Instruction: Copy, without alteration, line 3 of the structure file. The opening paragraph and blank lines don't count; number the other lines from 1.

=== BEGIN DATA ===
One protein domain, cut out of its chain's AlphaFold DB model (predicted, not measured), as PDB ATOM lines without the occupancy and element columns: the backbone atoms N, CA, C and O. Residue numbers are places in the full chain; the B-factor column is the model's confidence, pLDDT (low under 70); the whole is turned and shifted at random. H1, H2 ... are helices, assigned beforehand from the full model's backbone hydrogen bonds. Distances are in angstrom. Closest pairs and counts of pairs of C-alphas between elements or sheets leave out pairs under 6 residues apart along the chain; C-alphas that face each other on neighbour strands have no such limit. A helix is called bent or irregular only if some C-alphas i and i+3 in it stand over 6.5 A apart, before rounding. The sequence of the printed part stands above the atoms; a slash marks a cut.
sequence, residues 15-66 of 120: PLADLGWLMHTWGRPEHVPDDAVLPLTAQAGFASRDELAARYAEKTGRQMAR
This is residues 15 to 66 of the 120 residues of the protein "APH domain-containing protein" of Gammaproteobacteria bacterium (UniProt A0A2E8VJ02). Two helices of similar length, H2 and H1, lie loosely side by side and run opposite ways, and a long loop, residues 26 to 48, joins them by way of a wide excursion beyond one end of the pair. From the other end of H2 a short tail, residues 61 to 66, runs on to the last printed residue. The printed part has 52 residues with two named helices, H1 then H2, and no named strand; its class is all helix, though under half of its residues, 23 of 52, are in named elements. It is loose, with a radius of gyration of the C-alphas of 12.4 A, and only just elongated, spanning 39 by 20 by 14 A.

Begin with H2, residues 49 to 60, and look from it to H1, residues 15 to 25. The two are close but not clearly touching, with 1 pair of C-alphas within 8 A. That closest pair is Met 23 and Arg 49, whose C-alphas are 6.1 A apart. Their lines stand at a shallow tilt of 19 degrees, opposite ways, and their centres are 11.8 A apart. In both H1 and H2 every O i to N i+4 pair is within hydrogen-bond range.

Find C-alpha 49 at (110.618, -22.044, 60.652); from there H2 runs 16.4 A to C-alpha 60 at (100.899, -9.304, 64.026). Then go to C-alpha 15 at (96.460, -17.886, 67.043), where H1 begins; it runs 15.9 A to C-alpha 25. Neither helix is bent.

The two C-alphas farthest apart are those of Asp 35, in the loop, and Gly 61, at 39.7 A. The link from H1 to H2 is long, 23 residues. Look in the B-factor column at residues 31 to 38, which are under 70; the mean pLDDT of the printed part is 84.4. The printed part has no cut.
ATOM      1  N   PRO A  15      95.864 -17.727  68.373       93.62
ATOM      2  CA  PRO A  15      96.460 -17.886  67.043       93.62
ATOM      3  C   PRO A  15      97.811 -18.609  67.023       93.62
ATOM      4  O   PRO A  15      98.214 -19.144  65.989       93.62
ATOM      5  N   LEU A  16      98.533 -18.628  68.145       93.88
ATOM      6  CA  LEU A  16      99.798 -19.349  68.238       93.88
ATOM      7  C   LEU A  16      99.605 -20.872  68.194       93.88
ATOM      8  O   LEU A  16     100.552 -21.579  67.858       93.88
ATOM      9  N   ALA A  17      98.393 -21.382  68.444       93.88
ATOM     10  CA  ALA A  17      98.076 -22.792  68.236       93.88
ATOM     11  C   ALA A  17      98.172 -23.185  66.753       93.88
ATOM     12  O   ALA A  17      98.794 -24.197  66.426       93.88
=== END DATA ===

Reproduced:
Begin with H2, residues 49 to 60, and look from it to H1, residues 15 to 25. The two are close but not clearly touching, with 1 pair of C-alphas within 8 A. That closest pair is Met 23 and Arg 49, whose C-alphas are 6.1 A apart. Their lines stand at a shallow tilt of 19 degrees, opposite ways, and their centres are 11.8 A apart. In both H1 and H2 every O i to N i+4 pair is within hydrogen-bond range.